Born in Montréal, 1939
1963 - 2005
Evening dress (detail), Michel Robichaud, 1967. Gift of Marie-Claire Boucher Drapeau, M2007.149.4 © McCord Museum
Michel Robichaud is considered a key figure in Quebec and Canadian fashion. From the launch of his very first collection in 1963, a cornerstone of his work was his made to measure clothing based on the Paris haute couture model. His longstanding involvement in the world of fashion also extended to ready-to-wear and accessories, as well as uniforms.
After studying in the women’s fashion division of the École des métiers commerciaux de Montréal for a year, he received a grant and went to study at the École de la Chambre Syndicale de la Couture Parisienne. After an internship at the house of Nina Ricci in Paris, and then as assistant to Guy Laroche, Robichaud acquired experience and discovered the fascinating world of haute couture. Returning to Montreal, he opened a couture house at 1400 Pine Avenue. With the support of his wife Luce and financial backing from urologist Dr. Alfred Lavallée, he presented the 13 models of his first spring collection on February 13, 1963, and then began launching two couture collections a year.
His reputation was confirmed when American actress Elizabeth Taylor visited Montreal in 1964 for her wedding with Richard Burton and ordered several models from him.
His growing renown and experience designing flight attendant uniforms for Air Canada the same year earned him the mandate to design the official hostess uniform for Expo 67, which was presented to the media in October 1965. He went on to create six other uniforms for the event, and was Montreal’s best known designer during the period surrounding Expo 67. His list of loyal clients included many Quebec personalities from the worlds of politics and the arts, such as Mrs. Jean Lesage, Mrs. Robert Bourassa, Marie-Claire Boucher Drapeau, Corinne Côté-Lévesque, Denise Pelletier and Yvette Brind’Amour.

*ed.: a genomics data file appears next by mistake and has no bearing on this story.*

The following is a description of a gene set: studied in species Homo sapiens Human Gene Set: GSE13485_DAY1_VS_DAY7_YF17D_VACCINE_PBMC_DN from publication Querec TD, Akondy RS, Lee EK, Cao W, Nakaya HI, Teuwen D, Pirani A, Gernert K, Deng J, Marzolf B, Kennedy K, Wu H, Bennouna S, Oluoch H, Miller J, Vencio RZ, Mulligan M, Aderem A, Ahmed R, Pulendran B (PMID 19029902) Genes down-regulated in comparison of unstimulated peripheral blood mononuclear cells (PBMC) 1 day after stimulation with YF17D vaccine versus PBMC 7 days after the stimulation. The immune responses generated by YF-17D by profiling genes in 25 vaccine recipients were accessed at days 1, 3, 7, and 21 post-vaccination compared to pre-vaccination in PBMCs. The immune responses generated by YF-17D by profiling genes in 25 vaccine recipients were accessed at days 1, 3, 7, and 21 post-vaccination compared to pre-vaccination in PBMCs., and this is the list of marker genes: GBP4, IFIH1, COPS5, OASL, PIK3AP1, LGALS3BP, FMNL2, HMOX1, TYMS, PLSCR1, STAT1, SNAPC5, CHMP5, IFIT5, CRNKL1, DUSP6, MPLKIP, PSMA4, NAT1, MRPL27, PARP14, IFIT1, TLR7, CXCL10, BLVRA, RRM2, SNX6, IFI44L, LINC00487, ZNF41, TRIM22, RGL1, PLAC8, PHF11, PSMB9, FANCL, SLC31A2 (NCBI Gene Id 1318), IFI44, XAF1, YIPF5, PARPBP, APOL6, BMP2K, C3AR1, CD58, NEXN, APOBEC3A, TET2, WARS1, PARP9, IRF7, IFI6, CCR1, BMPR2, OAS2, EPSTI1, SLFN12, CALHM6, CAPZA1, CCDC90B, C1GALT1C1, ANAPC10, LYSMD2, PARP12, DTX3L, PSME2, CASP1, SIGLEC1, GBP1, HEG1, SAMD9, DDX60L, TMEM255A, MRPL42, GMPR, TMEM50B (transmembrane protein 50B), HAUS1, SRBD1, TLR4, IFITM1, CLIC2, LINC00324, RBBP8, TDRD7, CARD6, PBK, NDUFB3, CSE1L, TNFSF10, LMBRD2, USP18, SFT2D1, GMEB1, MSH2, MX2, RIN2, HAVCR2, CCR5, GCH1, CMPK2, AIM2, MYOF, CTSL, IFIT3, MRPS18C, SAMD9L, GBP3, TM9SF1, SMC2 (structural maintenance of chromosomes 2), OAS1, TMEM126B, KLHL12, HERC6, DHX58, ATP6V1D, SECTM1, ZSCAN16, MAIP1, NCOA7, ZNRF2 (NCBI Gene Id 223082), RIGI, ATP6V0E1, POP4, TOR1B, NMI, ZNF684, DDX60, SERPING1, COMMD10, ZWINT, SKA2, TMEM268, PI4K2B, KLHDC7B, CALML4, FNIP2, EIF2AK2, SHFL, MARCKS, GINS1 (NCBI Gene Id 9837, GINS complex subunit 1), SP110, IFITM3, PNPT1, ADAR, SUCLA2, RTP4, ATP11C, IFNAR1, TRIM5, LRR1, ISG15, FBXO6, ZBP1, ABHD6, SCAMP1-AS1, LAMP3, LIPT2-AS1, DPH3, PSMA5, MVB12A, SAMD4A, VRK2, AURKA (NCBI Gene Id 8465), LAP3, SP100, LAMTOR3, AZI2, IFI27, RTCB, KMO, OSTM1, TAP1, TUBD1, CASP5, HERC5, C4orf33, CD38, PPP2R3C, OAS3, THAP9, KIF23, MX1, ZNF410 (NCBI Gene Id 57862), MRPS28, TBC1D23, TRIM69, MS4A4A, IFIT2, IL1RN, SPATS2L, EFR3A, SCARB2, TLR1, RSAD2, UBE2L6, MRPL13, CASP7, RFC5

Dress, Michel Robichaud, 1967. Gift of Marie-Claire Boucher Drapeau, M2007.149.3 © McCord Museum
Evening dress, Michel Robichaud, 1967. Gift of Marie-Claire Boucher Drapeau, M2007.149.4 © McCord Museum
Cocktail dress, Michel Robichaud, 1967. Gift of Marie-Claire Boucher Drapeau, M2007.149.6 © McCord Museum
Dress, Michel Robichaud, 1967. Gift of Marie-Claire Boucher Drapeau, M2007.149.5.1-2 © McCord Museum
In 1966, “Quebec Fashion Travels,” a European fashion tour sponsored by the Quebec Ministère de l’Industrie et du Commerce, enabled Robichaud to present a collection with Marielle Fleury in Paris, Brussels, London, and Milan. That same year, the designer began expanding his couture business, first with a fur collection, then with a ready-to-wear collection the following year in collaboration with Auckie Sanft, one of Quebec’s largest manufacturers.
In 1968, he opened a boutique on Montreal’s Crescent Street, where he sold his couture, boutique and ready-to-wear collections all under one roof.
The shop stayed open until 1978. In 1973, he launched a perfume, Brunante. Robichaud was commissioned to create other uniforms, notably for the 1976 Olympic Games in Montreal, the companies Via Rail and Hydro-Québec, and even for the Montreal Urban Community Transit Commission.
Canada Pavilion Hostess Uniform, Expo 67, Michel Robichaud, 1967. Gift of the Canada Pavilion, M9220.127.116.11 © McCord Museum
Canada Pavilion Hat, Expo 67, Michel Robichaud, 1967. Gift of the Canada Pavilion, M967.85.4 © McCord Museum
Canada Pavilion Host Uniform, Expo 67, Michel Robichaud, 1967. Gift of the Canada Pavilion, M918.104.22.168-2 © McCord Museum
Indians of Canada Pavilion Hostess Uniform, Expo 67, Michel Robichaud, 1967. Gift of Diane Diabo, M922.214.171.124 © McCord Museum
Telephone Pavilion Hostess Uniform, Expo 67, Michel Robichaud, 1967. Gift of Ruth Boies, M2007.109.1.1 © McCord Museum